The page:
A Riser for the Frame - CrawCrafts BeastiesSuccess!

And that just leaves one last lesson to share…

Lesson 5 – Don’t Panic!

If you keep chipping away at any problem, you’ll figure it out. I had plenty of nail-biting moments with this one, but I’ve learned HEAPS along the way. I also found plenty of people who were happy to lend a hand!

So, after all that… You’d probably like to see the finished frame, right?
All Done! Framed Family Portrait Beasties, by CrawCrafts BeastiesI’m almost scared to ask, but… What do you think? Any helpful framing tips for next time? Please feel free to share in the comments!

We’ll be back on Friday with something I DO know a thing or two about – Beastie photoshoots! See you all then…

47 thoughts on “In The Frame – A Learning Experience

    1. Thanks, Tajana! How did your framing turn out? And is it just me, or is it waaaaay harder than it looks?

      1. Oh no no, it is as hard as you imagine! I used to do a lot of varnishing and decorate on tiny objects as wood cests, boxes and frames and not always the final result was satisfiing…. i have some experience in old furniture restauration so I know how to use paint and varnish but you never know how a project turned out..

        1. Yes, I was terrified of making a mistake… Wood is definitely not as forgiving a material as textiles! I’m impressed that you used to do furniture restoration though – do you still have any of the pieces or were they all for other people?

        2. They were all for others. Well, it is, better way, a nice job indeed but I would never put in my house something old… I need the freshness of modern furniture..

        3. Yes, I suppose the modern stuff tends to be more functional too… After all, those craft supplies have to go somewhere! πŸ˜†

    1. Oooh, good thinking! It would also have sculpting potential if I was feeling fancy… πŸ€” Thanks, Marco!

    1. Thanks, Mariss! It did feel like a bit of an odyssey… But then the path of trying something new rarely runs smoothly! I’m sure the next one will be easier! πŸ˜€

  1. I take all my framing issues to Natalie, a local artist who also runs a framers… I would be lost without her. I am, therefore, super-impressed with your creativity and persistence at getting it just right. I think I prefer free-range beasties, but these are certainly in just the place for admiration… let’s hope it doesn’t go to their heads!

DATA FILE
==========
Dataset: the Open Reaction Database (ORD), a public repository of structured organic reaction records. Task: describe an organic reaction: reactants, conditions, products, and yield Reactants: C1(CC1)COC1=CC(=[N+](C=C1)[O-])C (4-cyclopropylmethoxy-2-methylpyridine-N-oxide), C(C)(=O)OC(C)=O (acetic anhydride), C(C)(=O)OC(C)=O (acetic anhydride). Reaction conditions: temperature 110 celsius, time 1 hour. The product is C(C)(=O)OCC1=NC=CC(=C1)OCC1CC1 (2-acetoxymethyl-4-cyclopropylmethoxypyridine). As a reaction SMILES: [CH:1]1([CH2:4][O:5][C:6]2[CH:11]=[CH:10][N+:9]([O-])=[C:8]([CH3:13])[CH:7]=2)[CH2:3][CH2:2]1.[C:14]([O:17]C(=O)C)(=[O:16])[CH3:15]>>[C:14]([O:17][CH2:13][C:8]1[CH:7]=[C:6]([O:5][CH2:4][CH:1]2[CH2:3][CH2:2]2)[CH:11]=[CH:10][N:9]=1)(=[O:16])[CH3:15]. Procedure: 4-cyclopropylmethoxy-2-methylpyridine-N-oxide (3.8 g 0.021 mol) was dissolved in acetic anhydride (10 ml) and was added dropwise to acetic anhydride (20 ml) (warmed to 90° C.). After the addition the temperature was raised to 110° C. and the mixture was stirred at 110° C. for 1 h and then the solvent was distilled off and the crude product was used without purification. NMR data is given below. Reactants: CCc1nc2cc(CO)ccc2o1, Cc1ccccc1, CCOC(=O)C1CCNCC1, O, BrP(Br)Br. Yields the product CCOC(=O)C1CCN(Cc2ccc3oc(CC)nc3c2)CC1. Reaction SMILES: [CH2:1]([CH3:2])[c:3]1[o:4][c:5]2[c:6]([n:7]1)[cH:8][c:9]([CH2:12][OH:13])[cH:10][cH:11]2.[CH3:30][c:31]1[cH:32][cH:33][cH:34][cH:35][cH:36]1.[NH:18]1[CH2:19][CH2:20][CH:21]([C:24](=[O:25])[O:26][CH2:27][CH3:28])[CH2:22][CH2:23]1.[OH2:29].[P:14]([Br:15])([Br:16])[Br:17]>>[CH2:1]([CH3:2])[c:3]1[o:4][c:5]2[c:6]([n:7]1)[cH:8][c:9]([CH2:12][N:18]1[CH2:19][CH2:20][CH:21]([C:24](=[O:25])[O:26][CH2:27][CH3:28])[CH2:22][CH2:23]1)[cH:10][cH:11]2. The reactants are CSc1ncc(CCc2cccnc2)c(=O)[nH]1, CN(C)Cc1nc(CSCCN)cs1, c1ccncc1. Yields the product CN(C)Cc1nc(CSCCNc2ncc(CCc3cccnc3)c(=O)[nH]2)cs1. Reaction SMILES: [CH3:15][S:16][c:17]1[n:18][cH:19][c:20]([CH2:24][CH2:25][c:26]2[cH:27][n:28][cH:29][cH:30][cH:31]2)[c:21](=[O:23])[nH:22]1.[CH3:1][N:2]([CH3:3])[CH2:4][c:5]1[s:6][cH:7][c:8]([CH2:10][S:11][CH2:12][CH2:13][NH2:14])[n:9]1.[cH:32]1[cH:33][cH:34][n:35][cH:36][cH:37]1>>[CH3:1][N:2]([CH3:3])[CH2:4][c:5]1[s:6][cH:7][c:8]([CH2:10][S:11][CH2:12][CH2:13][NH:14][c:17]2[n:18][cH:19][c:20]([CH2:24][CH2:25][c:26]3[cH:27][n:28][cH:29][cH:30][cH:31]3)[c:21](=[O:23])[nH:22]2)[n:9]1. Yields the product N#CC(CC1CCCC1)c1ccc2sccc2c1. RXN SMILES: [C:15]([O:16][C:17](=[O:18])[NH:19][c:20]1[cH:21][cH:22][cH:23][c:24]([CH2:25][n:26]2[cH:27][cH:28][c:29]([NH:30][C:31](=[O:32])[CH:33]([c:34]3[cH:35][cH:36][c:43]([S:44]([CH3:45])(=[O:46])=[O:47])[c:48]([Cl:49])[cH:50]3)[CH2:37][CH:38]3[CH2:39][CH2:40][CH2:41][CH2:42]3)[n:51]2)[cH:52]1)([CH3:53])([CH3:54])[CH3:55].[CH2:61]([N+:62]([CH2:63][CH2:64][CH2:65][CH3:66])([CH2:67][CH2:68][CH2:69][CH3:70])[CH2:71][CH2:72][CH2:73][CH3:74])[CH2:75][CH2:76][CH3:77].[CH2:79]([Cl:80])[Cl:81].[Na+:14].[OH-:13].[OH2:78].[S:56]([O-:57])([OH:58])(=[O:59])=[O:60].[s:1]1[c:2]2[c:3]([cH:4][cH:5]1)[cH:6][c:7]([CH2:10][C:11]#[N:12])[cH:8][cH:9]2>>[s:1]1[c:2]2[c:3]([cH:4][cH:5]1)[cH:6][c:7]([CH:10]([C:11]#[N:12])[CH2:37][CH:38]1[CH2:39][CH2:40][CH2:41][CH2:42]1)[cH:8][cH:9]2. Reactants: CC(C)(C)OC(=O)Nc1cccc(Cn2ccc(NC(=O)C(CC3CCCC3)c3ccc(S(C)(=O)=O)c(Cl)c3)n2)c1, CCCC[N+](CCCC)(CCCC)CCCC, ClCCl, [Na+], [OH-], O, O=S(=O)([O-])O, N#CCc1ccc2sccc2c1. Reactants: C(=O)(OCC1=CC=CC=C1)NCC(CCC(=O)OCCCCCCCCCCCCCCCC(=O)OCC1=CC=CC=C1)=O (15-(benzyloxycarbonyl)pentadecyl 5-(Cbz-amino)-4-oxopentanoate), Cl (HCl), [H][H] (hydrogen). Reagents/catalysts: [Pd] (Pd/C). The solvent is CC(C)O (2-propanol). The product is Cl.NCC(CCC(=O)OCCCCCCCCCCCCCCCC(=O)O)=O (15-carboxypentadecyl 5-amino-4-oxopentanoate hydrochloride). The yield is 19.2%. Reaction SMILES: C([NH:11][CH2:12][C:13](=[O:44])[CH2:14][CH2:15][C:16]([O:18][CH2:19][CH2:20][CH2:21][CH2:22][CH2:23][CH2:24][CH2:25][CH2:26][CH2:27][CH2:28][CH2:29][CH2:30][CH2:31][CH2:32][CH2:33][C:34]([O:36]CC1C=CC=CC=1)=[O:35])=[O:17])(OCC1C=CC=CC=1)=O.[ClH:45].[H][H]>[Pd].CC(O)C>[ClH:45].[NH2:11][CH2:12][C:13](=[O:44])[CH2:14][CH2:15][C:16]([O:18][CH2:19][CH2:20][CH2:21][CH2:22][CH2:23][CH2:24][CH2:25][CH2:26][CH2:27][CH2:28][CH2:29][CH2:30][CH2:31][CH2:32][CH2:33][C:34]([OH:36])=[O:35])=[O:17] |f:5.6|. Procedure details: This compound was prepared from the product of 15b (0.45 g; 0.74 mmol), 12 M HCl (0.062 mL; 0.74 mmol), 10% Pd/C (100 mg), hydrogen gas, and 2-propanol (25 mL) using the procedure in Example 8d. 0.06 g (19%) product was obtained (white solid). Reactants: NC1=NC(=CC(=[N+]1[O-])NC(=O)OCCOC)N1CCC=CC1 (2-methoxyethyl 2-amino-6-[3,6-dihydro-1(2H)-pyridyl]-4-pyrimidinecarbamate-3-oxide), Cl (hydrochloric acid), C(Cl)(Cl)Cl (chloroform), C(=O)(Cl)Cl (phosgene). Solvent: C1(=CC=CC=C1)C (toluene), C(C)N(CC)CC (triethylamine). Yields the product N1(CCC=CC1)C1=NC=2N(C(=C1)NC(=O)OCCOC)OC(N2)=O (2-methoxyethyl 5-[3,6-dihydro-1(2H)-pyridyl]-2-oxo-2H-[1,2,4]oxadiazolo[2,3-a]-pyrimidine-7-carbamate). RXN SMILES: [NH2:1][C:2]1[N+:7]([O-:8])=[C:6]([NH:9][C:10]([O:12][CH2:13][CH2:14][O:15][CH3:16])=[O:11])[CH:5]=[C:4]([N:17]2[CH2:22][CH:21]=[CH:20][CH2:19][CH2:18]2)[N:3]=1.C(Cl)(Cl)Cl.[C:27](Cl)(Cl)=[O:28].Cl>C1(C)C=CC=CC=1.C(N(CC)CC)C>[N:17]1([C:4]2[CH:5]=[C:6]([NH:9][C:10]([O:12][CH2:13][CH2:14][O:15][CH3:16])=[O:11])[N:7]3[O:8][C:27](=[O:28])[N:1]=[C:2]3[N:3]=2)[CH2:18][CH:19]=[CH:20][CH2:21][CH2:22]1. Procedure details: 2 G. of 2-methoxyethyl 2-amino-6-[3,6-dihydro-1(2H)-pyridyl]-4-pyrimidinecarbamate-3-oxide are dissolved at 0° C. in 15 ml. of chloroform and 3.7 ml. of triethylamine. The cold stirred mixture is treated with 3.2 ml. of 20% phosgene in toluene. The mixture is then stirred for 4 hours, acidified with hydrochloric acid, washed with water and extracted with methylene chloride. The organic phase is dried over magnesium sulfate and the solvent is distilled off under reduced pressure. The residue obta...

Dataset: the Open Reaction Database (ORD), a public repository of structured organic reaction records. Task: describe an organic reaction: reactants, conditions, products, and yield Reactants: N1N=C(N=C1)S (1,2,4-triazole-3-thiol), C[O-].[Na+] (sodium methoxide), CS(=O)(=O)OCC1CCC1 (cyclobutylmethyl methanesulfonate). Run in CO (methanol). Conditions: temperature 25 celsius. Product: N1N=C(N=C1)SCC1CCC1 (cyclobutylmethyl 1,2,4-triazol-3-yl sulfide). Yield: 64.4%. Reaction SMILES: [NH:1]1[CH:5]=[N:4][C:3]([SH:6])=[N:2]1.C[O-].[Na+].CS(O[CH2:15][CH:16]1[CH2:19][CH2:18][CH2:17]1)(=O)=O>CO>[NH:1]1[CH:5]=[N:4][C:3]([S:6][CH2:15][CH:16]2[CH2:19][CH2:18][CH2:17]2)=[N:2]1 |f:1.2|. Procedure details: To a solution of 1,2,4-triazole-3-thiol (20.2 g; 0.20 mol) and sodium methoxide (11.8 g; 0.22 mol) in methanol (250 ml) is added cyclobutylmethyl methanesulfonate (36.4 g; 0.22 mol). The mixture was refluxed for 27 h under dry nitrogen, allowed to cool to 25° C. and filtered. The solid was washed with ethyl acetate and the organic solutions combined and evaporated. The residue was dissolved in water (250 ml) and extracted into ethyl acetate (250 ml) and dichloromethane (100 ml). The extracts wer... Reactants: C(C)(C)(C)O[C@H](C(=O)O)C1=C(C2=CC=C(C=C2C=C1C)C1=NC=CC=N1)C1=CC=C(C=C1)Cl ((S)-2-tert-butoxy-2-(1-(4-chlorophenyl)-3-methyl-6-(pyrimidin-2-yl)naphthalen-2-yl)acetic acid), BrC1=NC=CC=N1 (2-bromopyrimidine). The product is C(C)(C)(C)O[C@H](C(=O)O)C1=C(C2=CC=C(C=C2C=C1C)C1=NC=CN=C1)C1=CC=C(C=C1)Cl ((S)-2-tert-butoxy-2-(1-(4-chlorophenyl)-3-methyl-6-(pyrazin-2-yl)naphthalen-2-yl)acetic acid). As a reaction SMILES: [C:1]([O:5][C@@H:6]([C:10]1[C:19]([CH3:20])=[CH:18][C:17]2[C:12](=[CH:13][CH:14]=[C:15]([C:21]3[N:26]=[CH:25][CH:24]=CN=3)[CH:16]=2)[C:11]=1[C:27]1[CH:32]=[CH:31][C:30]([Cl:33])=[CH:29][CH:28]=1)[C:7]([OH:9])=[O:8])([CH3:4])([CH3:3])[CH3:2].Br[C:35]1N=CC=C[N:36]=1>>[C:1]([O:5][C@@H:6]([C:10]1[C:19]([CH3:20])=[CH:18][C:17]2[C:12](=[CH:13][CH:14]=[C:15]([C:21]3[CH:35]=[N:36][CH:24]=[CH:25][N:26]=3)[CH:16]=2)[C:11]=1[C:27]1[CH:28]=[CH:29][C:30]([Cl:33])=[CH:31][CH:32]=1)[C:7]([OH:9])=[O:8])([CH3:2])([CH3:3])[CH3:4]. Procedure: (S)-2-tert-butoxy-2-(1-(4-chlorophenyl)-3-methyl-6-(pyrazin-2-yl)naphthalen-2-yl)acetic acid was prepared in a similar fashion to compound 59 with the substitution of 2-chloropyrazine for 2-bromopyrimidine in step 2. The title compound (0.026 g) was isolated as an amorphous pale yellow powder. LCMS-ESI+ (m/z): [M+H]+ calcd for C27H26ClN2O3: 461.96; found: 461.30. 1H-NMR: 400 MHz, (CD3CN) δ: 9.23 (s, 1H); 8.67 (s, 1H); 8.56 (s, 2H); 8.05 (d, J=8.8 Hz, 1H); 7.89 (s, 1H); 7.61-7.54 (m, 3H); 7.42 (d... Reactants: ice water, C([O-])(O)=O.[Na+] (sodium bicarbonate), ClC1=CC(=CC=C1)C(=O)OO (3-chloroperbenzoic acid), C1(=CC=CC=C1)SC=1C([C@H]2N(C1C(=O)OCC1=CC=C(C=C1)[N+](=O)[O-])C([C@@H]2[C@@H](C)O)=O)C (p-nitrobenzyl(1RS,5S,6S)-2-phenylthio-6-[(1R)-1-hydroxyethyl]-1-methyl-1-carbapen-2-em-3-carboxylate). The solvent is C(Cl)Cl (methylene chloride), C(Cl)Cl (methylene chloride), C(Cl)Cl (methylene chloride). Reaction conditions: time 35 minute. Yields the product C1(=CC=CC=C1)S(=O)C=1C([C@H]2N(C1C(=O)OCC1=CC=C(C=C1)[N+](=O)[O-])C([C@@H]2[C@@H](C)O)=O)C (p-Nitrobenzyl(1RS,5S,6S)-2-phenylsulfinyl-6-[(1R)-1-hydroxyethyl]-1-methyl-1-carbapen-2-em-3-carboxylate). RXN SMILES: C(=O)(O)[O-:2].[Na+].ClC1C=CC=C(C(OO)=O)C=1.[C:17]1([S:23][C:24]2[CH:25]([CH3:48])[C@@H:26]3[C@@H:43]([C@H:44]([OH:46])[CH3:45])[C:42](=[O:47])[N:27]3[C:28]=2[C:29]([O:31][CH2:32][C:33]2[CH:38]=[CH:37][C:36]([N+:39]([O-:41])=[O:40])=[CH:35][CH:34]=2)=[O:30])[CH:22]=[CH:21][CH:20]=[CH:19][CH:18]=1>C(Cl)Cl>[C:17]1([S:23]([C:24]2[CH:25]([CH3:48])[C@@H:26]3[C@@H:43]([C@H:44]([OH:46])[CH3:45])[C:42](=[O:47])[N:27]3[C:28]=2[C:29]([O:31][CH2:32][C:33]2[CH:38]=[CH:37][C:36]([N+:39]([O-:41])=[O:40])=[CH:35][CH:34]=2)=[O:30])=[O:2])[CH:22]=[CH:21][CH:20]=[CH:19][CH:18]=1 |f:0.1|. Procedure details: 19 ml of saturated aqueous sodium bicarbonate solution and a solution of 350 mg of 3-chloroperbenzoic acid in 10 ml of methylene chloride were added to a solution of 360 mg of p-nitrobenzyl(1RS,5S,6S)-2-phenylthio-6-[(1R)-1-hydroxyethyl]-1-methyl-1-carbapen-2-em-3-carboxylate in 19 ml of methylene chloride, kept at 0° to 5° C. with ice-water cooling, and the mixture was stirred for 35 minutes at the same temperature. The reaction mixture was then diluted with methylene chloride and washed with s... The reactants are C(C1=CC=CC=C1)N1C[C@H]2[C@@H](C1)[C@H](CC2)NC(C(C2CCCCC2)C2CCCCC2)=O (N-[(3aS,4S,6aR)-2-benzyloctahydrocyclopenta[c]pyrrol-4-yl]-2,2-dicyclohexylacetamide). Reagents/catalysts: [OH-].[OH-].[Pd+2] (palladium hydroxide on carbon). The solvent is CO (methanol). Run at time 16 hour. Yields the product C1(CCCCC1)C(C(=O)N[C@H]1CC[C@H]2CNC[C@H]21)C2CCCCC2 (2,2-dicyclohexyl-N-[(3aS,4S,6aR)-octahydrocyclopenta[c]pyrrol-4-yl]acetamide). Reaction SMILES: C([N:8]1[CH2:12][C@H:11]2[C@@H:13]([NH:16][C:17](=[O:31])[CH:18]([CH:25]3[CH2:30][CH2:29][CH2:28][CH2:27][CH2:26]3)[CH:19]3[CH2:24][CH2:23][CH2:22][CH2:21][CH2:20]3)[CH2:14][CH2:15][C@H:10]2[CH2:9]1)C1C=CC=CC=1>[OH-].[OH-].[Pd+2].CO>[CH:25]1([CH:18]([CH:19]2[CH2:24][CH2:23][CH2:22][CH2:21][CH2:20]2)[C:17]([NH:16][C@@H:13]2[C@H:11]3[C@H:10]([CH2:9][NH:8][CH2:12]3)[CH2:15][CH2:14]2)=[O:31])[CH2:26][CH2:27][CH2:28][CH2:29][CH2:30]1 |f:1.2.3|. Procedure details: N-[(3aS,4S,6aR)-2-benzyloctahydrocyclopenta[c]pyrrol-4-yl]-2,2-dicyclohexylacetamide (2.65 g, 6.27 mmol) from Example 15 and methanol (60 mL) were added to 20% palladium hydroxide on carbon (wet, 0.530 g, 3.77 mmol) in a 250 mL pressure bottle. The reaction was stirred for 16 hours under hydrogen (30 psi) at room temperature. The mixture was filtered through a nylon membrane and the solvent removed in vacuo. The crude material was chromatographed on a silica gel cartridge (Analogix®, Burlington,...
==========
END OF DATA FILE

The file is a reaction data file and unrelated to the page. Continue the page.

1. Uh-oh! There had better not be any cases of fame going to those Beasties’ heads… There’s not much room for expansion in there! It certainly was an interesting experience, but now that I’ve made contact with a local framer myself, I might follow your lead and leave future framings to the experts! Thanks for dropping in, Jan πŸ˜€

    1. Thanks, Simon! I’ve definitely learned my lesson about saying “hey, how hard could that be?” πŸ˜‚ That said, I’m already scheming away at how I could do this again, but better… Watch this space!

      1. I’m sure there’s a way of making it easier, you just need to think about it. But you should know from Top Gear… when you ask that question it’s always very hard lol

        1. Yes, I was hearing Jeremy Clarkson’s voice in my head every time I embarked on a new phase of this project! πŸ˜† I think if time and cost hadn’t been factors, it would have been a lot easier… I’d just have made the Beasties, wandered into the first framing place I could find and said “here, frame these”. But with a looming deadline, and a need to stay close to the original quote I’d given the customer, it became a whole new ball game! Plus it was a tricky first assignment… I’ll think nothing of framing a single Beastie after doing an entire family of five plus dog! πŸ˜‚ Cheers for your comment, Simon!

  2. Having endured my own framing woes (and the creative measure it sometimes takes to make them work with a project), I completely understand how you felt going through with this. And don’t worry, you’re not the only one who has been let down by IKEA’s framing selection (grrrrr…..).

    Not that you would want MORE of a challenge and this might work better with only two or three Beasties (with more beasties it might cluttered), but if the client had a favorite scene (say a landscape shot from a vacation) I think there are places that could print their photo directly onto the backing board. Another idea, maybe a mini shelf part way up for the top tier of Beasties to stand on so they look a little less “floaty” (unless of course they float in real life… ; ) ).

    And I have to say, “Junior” Hacksaw cracked me up…I’m picturing some toddler brandishing it and cutting up his highchair!! By the way, your financial advisor is very cute :))

    1. Ah yes, I thought you might sympathise with my series of unfortunate framing events! πŸ˜‚ In a way, I’m actually glad that IKEA weren’t able to help, as I’ve had mixed experiences with their frames in the past. I think what I ended up with was a much sturdier, better-quality home for those Beasties to hang out in!

      I do like the idea of a landscape in the background though… I’ll definitely put that on the options list for future, less crowded portraits! Someone else (possibly a knitting student) also suggested using fancy wallpaper as a backdrop, especially if small, otherwise unusable offcuts were going spare somewhere. And yes, shelves are good too!